Pete Pfitzinger leading the 1984 Olympic Trials Marathon
At 10:00 a.m. Saturday morning in Los Angeles, the United States will select three men and three women to compete in the marathon at the 2016 Olympic Games in Rio. Prestige marathons like Boston, Chicago, and New York always have faster fields top-heavy with foreign talent, but the Olympic Trials beats those other races by a mile when it comes to the greatest concentration of American marathoning talent. More generally, it also serves as a four-year check-up on the state of American distance running.
For the past few weeks, I’ve had numerous conversations about the trials, and about which runners stand the best chance to make the team. While I’m interested in the women’s race, most of my attention this year has been on the men’s field. For one obvious reason, I have an especially personal interest in the outcome of the men’s race since Tyler is running. But beyond that, I feel the men’s race is much more uncertain and I have much more curiosity about how it will play out.
I have some notions about how the field will do as a whole (for example, what kind of times it will take to win and make the team), but what I won’t do is make predictions about specific runners. The reason is pretty simple: I’m terrible at it. Oh, I’ll eagerly fill out a prediction ballot on LetsRun, but previous experience handicapping marathons suggests my picks will be spectacularly wrong. I believe it was the late Yogi Berra who said, “In baseball, you don’t know nothing,” and that’s exactly how I feel about 26.2 mile races. So much can happen to derail the favorites’ chances that no single runner is a sure bet to even make the team, let alone win. And how do you account for the previously unknown runner who has the race of his life on that day — the Pete Pfitzingers, the Mark Conovers, the Brian Sells?
The U.S. has been picking its Olympic Marathon teams using a single race since 1968. With the 1968 Olympics being set for Mexico City, the trials race was held in Alamosa, Colorado, to replicate the challenge of running at altitude. The difficulty of running a marathon in thin air was reflected in the relatively slow times, but in the end, George Young, one of the top distance runners in the country at the time, won anyway, in a modest 2:30:48. There were no upsets in 1972 and 1976, as Frank Shorter won both times and went on to win Gold in Munich and Silver* in Montreal. 1980 was the boycott year, and so many top runners, notably Bill Rodgers, didn’t compete. Tony Sandoval won that 1980 race in 2:10:19, a Trials record that would last for 28 years until Ryan Hall smashed it in New York in 2008.
The first time I ever paid attention to the Olympic Trials Marathon, or had any opinions about who would win, was in 1984. Then, as now, the field was especially deep, with about 180 runners in the men’s race. (It must be said that, for historical significance, the first Olympic Trials marathon for women, held on a different course and on a different day, easily surpasses the men’s race. Nevertheless, the men’s race was intriguing for other reasons.)
Handicapping the 1984 men’s race, most observers would have picked Alberto Salazar, Greg Meyer, and maybe Ron Tabb (2:09:32 PR) or Benji Durden (2:09:58 PR) to make the team. Some might have favored the 36-year-old Bill Rodgers, although he was past his peak at that point. Salazar who had run the fastest marathon in history a couple of years before, and Meyer, who had won Boston in 1983 seemed like locks. After that, who knew? There were 13 men who had run under 2:12, including the five above, who all had PRs under 2:10.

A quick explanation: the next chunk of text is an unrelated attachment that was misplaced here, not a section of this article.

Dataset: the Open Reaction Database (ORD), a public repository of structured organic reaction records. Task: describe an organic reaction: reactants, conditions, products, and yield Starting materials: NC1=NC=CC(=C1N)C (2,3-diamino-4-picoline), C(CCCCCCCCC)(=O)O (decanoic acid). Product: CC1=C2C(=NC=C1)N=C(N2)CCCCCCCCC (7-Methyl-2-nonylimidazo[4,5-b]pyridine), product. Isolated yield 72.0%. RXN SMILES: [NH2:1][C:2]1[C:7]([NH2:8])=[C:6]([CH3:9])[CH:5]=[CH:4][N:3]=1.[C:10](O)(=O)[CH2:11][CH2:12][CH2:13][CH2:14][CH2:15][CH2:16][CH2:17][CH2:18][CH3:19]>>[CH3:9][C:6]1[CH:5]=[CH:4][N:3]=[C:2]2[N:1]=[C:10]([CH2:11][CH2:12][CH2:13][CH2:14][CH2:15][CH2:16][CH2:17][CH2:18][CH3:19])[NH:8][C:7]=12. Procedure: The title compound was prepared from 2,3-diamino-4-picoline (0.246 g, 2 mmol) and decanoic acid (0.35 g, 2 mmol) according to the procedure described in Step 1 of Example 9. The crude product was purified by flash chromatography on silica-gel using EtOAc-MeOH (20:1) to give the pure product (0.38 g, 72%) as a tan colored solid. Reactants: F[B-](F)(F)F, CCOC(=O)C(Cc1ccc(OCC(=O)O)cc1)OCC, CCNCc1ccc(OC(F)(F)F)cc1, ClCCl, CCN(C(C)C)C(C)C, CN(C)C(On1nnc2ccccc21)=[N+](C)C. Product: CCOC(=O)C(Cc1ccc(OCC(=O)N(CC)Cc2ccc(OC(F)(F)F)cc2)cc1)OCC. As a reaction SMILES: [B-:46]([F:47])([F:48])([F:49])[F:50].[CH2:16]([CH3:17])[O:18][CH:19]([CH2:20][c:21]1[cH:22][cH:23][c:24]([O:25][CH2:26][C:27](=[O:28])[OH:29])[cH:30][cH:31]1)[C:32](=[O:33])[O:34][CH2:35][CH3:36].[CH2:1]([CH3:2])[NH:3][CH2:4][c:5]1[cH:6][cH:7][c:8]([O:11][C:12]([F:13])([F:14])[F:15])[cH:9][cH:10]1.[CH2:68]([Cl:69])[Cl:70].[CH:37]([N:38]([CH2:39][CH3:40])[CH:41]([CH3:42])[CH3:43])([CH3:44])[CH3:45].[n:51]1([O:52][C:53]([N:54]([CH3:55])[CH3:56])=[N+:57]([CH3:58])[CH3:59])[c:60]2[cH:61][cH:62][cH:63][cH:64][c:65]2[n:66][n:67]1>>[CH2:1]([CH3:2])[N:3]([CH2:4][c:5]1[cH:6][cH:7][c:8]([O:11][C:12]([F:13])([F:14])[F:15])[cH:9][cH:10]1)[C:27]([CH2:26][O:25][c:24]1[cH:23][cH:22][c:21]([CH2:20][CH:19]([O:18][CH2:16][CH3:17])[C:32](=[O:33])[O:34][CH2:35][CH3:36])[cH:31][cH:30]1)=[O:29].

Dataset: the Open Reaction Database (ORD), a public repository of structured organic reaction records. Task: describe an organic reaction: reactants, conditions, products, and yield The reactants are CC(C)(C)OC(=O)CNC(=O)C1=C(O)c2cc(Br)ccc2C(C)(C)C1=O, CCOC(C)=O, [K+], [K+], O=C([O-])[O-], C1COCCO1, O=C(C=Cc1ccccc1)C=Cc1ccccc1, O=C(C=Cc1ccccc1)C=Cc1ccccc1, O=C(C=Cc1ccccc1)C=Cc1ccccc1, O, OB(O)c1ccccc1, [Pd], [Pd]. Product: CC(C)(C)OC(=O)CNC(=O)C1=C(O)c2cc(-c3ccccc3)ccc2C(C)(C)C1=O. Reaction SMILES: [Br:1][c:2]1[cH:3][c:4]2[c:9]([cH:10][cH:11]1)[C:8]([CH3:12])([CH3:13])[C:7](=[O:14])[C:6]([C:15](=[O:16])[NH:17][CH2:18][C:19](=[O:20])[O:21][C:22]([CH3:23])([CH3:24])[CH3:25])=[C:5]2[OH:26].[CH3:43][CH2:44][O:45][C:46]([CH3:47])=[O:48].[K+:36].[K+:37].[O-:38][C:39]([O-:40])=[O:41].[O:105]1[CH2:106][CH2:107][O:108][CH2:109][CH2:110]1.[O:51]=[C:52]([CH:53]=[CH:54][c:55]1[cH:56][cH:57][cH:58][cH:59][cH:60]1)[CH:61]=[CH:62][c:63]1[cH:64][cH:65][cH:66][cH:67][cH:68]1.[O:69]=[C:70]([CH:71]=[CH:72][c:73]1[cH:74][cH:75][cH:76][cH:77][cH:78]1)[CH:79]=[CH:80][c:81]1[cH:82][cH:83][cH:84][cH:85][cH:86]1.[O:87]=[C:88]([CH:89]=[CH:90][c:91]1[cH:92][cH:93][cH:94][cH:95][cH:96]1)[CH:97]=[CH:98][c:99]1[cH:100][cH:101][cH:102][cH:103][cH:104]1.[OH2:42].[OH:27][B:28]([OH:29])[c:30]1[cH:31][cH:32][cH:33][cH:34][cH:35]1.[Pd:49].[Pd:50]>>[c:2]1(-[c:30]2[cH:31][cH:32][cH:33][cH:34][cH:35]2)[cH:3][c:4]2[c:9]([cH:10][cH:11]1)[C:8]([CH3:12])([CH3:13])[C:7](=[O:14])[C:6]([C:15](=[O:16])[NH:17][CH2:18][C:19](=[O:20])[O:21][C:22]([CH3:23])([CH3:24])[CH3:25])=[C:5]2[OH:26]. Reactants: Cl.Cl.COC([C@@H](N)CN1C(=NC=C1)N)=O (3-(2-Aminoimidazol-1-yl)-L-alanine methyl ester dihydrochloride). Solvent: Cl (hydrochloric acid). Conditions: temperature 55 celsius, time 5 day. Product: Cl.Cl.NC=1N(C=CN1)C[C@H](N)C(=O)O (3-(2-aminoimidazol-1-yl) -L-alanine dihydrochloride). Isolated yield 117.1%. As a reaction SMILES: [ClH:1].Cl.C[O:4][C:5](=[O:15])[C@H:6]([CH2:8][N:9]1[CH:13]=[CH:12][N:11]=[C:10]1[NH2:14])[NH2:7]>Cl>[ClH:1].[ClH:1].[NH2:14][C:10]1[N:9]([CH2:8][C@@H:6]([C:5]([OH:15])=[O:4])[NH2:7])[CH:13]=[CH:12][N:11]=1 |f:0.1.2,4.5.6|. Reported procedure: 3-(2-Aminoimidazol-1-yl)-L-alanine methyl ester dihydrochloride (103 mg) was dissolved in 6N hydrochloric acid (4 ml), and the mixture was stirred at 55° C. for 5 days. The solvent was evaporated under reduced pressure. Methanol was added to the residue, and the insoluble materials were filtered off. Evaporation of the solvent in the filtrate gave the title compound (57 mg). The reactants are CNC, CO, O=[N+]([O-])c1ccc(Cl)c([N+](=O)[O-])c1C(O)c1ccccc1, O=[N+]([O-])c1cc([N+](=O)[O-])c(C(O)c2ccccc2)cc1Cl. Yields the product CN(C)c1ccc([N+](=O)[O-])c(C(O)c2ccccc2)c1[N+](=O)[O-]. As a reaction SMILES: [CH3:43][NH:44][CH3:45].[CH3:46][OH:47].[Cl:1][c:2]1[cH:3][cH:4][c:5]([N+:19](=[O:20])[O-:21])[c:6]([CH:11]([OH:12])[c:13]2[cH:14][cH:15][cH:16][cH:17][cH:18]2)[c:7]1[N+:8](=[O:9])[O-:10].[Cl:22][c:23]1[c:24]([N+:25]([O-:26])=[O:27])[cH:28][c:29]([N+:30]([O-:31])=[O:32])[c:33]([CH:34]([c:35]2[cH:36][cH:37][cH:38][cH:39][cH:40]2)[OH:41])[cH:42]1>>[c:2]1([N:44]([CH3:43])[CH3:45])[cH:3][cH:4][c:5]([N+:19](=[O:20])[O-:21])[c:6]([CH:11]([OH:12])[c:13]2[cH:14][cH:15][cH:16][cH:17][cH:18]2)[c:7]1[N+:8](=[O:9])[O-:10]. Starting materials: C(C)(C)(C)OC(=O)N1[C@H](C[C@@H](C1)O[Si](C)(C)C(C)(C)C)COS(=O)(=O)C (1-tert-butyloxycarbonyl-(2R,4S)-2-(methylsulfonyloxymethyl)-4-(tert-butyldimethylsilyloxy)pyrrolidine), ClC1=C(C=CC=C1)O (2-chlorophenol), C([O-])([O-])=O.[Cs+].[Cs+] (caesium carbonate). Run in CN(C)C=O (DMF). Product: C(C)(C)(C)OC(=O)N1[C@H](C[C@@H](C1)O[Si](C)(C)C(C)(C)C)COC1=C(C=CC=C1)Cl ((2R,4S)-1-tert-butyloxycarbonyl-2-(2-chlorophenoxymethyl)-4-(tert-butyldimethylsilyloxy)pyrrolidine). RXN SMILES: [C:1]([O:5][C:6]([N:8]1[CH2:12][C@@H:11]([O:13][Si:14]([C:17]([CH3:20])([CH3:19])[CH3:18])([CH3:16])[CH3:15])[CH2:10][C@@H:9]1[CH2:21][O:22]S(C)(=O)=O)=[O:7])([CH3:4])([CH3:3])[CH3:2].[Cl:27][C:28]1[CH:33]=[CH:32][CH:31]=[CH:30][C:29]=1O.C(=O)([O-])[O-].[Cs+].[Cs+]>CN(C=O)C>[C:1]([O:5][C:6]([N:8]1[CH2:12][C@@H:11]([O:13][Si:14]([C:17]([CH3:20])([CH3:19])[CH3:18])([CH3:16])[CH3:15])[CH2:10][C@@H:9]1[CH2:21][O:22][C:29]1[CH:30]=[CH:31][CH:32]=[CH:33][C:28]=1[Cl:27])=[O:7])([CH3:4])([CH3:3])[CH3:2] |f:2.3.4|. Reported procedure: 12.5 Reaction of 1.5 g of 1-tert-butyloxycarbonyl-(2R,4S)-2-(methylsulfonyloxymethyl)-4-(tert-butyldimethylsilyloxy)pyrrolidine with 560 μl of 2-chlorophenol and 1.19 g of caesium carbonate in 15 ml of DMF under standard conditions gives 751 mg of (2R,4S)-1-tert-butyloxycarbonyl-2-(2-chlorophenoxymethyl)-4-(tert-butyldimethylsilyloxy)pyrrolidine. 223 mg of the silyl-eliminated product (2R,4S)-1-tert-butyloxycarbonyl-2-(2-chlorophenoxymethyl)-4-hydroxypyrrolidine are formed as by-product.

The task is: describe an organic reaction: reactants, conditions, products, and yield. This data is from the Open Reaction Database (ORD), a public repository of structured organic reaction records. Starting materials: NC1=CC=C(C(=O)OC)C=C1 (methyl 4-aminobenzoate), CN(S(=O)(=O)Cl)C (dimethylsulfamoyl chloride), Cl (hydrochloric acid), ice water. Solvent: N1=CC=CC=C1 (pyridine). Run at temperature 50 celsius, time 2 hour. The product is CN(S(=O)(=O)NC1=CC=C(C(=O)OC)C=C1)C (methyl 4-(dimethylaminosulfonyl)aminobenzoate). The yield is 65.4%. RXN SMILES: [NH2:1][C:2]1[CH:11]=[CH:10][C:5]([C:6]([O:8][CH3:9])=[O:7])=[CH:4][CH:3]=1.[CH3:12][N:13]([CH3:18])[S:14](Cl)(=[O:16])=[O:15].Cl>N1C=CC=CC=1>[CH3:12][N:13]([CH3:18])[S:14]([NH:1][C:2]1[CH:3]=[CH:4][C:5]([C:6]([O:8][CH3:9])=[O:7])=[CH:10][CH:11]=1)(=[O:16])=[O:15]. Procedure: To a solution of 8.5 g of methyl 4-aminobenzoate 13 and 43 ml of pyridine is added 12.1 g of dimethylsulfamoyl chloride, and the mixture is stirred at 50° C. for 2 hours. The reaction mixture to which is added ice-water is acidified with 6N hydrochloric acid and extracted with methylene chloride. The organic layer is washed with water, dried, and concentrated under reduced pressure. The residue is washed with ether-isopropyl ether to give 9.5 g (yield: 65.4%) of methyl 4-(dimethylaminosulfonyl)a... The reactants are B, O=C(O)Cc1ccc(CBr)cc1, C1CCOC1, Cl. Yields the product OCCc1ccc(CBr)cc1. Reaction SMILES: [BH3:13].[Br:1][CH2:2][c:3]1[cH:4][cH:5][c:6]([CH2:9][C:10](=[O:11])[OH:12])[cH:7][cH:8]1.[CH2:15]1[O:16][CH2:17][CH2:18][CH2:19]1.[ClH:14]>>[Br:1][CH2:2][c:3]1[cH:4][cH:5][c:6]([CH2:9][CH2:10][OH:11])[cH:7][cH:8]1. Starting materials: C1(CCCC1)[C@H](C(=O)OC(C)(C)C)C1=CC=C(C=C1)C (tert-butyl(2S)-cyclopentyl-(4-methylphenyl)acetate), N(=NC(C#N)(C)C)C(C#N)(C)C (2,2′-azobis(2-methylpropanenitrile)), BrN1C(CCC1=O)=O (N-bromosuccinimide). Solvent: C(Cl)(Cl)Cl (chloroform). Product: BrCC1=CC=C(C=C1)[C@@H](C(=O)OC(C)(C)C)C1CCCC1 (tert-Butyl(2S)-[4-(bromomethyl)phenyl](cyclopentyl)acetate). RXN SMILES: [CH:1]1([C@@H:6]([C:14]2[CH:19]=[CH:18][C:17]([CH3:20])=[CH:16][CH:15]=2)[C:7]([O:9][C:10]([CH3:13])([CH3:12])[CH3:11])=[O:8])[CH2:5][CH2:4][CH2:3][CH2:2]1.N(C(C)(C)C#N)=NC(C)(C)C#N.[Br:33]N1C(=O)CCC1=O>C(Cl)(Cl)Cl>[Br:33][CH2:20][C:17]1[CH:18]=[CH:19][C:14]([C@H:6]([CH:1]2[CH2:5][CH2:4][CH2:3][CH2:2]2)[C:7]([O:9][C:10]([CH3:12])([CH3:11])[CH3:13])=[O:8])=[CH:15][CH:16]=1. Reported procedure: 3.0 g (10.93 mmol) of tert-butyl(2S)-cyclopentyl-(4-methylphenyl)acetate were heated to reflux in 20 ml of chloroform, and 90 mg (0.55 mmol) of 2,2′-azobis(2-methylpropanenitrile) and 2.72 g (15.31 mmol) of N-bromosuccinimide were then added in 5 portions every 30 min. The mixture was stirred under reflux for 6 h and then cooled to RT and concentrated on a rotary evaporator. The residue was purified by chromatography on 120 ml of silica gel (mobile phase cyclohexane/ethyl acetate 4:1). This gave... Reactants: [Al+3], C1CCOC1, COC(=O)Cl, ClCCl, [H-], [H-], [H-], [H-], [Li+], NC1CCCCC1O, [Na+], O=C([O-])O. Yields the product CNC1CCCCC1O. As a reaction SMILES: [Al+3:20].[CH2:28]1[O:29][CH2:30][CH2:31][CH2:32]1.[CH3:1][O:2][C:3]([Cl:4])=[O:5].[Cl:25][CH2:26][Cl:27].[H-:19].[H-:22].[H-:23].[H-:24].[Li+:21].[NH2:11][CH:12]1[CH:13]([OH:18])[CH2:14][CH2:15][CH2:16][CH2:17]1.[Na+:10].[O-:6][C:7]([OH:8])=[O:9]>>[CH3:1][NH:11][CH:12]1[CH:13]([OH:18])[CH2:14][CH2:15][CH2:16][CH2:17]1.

In 2012, Runner’s World published an excellent retrospective by Marc Bloom on the 1984 race. It was remarkable for many reason, but most memorable for the way an unknown local boy named Pete Pfitzinger left the safety of the pack early and led the race most of the way, before being caught by Salazar and John Tuttle in the final miles. But instead of slipping back into obscurity, Pfitzinger rallied, closed the gap to Tuttle and then out-kicked Salazar for the win.
If Pfitzinger’s win was surprising in the moment, it didn’t appear quite so unlikely in retrospect. Pfitzinger entered the race as a 2:12 marathoner and would beat Salazar again in the Olympics. He would also make the team again with a third-place in the 1988 Trials. However, Mark Conover’s win in 1988 was and remains an astonishing upset, the longest of all long-shots. In a field that included Pfitzinger, Meyer, 1984 fourth-place finisher Dave Gordon, Pat Peterson, Ed Eyestone, and half-marathon world record holder Mark Curp, among others, Conover, whose PR entering the race was 2:18:03 seized the lead with Eyeston (a 27:41 10K man) at 17 miles and pulled away at the end for the win in 2:12:26.
Although 1984 and 1988 might be extreme outliers, they remind me that whether its the Olympic Trials, the Olympics, the Boston Marathon, or any other marathon for that matter, what I think is going to happen almost never happens. So I’m looking forward to tomorrow’s race taking absolutely nothing for granted. Rupp may run and win the race the way everyone expects, or he may falter and drop out. The pace might be conservative, considering the heat and the importance of just finishing in the top three, or some lesser-known runner might break away early, Pfitzinger-like, and try to hold on. Dathan Ritzenhein, one of my favorites for the race (sorry, Ritz!) said it best when he wrote:
“…once the gun goes off there are no favorites. You have to make it happen. If it doesn’t happen on that day then potential and expectation doesn’t mean anything… the names go out the window once the race starts.”
It’s not about PRs or track speed; it’s about making it happen on the day, after months and years of preparation. It might well be the most exciting race we’ll see this year.
* I mean, Gold, of course.